China expressed “strong dissatisfaction with erroneous remarks” in response to statements made in Japan’s parliamentary body yesterday referring to Taiwan as a country, according to Beijing Daily.
Both the Prime Minister of Japan, Yoshihide Suga, and the leader of the opposition, Yukio Edano, made comments using the word “country” when referring to Taiwan in the Japanese Diet yesterday, Wednesday, June 9.
Prime Minister Suga, speaking about epidemic prevention efforts in overseas countries cited the examples of Australia, New Zealand, and Taiwan, saying “these countries very strongly curbed people’s rights,” [as part of epidemic prevention efforts].
Yukio Edano said that “Taiwan is a successful country” in curbing the spread of the COVID-19 epidemic.
The Japanese government has previously by convention always referred to Taiwan as “a region” since recognizing the People’s Republic of China in 1972.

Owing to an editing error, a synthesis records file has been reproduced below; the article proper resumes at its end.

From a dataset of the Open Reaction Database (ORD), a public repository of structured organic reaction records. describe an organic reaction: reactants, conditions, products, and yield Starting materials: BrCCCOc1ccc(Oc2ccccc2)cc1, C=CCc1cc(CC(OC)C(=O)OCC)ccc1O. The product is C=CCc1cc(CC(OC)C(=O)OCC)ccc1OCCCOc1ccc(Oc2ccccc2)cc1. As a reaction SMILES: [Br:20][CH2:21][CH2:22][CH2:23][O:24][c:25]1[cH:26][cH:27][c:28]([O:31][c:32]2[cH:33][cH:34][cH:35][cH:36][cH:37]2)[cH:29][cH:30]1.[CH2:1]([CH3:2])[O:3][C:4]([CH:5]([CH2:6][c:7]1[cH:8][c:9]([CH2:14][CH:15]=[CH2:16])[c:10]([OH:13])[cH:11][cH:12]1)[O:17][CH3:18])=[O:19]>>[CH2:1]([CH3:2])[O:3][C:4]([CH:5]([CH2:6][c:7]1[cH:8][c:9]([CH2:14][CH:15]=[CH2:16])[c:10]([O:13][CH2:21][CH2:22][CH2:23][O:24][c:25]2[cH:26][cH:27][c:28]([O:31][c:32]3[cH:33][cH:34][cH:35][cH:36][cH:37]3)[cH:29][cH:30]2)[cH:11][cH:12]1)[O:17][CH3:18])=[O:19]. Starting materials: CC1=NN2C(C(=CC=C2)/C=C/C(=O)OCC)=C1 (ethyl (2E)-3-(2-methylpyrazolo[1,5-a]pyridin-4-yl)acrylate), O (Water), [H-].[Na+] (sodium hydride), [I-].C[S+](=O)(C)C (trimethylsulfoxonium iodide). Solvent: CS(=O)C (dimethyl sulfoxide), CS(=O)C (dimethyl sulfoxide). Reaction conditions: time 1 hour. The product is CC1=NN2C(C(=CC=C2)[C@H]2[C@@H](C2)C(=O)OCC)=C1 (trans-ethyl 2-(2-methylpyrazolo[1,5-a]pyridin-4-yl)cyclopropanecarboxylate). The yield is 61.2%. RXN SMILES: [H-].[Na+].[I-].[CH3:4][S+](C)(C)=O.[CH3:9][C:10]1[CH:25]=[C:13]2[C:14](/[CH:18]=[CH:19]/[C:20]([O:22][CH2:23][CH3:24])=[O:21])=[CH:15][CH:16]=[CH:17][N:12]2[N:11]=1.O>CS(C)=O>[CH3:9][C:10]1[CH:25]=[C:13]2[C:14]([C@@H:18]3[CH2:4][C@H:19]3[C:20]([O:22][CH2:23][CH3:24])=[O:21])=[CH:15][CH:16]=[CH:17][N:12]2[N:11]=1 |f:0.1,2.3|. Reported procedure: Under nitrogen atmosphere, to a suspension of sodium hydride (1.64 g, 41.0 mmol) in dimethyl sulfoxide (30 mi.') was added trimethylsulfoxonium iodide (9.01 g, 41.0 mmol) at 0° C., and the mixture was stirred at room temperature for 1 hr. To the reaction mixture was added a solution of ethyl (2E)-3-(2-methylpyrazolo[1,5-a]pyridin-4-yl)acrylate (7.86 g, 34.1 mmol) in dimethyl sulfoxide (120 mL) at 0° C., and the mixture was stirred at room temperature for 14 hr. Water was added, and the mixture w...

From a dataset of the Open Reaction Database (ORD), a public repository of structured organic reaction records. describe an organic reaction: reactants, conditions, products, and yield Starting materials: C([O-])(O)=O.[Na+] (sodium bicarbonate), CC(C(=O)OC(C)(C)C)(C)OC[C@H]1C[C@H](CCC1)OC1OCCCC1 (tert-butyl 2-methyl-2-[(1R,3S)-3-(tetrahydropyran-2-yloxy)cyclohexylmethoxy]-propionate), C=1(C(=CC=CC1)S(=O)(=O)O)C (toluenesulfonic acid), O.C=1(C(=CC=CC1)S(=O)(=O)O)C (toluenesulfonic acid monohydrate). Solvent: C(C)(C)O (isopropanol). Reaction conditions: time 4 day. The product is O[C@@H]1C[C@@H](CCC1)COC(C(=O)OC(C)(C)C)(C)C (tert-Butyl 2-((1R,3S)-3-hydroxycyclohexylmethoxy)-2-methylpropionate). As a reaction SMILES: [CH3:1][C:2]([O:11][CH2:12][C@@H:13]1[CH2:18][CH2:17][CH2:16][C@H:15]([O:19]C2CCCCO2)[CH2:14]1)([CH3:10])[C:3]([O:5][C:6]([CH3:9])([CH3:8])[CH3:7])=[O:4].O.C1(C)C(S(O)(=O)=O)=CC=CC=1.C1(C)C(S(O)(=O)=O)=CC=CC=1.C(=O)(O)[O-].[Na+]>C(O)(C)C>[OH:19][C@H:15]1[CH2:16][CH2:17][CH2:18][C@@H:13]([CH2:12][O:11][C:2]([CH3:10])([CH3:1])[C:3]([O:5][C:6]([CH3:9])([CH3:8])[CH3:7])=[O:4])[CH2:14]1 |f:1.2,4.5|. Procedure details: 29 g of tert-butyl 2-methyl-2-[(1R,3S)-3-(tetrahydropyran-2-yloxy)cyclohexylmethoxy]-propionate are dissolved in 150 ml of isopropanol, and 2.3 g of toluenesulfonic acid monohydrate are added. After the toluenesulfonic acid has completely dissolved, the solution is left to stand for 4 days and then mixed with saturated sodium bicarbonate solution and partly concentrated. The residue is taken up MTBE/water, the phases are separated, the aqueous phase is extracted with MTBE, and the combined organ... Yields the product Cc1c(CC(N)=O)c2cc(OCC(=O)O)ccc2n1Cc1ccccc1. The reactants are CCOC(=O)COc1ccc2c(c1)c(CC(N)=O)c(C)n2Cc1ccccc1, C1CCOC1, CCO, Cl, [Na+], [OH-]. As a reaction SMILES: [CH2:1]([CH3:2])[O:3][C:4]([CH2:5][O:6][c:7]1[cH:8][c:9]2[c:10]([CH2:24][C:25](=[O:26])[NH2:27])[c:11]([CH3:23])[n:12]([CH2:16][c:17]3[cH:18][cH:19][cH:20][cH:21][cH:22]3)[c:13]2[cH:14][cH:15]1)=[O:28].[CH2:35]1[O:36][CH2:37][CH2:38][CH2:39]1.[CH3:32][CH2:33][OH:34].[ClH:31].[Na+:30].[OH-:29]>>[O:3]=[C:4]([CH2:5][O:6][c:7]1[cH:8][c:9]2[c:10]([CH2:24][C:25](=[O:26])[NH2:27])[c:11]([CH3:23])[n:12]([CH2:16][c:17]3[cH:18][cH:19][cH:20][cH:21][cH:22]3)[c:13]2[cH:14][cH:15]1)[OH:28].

At a regular press briefing today, Thursday, June 10, China’s foreign ministry spokesperson Wang Wenbin decried the Japanese Prime Minister’s remarks, saying that Suga “broke Japan’s long-standing promise not to regard Taiwan as a country.”
Wang said that China has “lodged solemn representations” with the Japanese government and “China demands that Japan make an immediate clarification to undo the harm already caused” by the statements.
Wang also demanded a guarantee that a similar incident will never happen again.
Wang pointed out that the topic of Taiwan “concerns the political foundation of China-Japan relations,” and said that the statements violated “the principles of the China-Japan joint statement.
Wang demanded Tokyo keep its promises, be cautious with words and actions, and “not damage China’s sovereignty in any way,” and “not send wrong signals to Taiwan independence forces in any form.”
Japan’s Foreign Minister, Toshimitsu Motegi also recently referred to Taiwan as a country when discussing Japan’s donation of more than one million doses of AstraZeneca COVID-19 vaccine to Taiwan, June 3.
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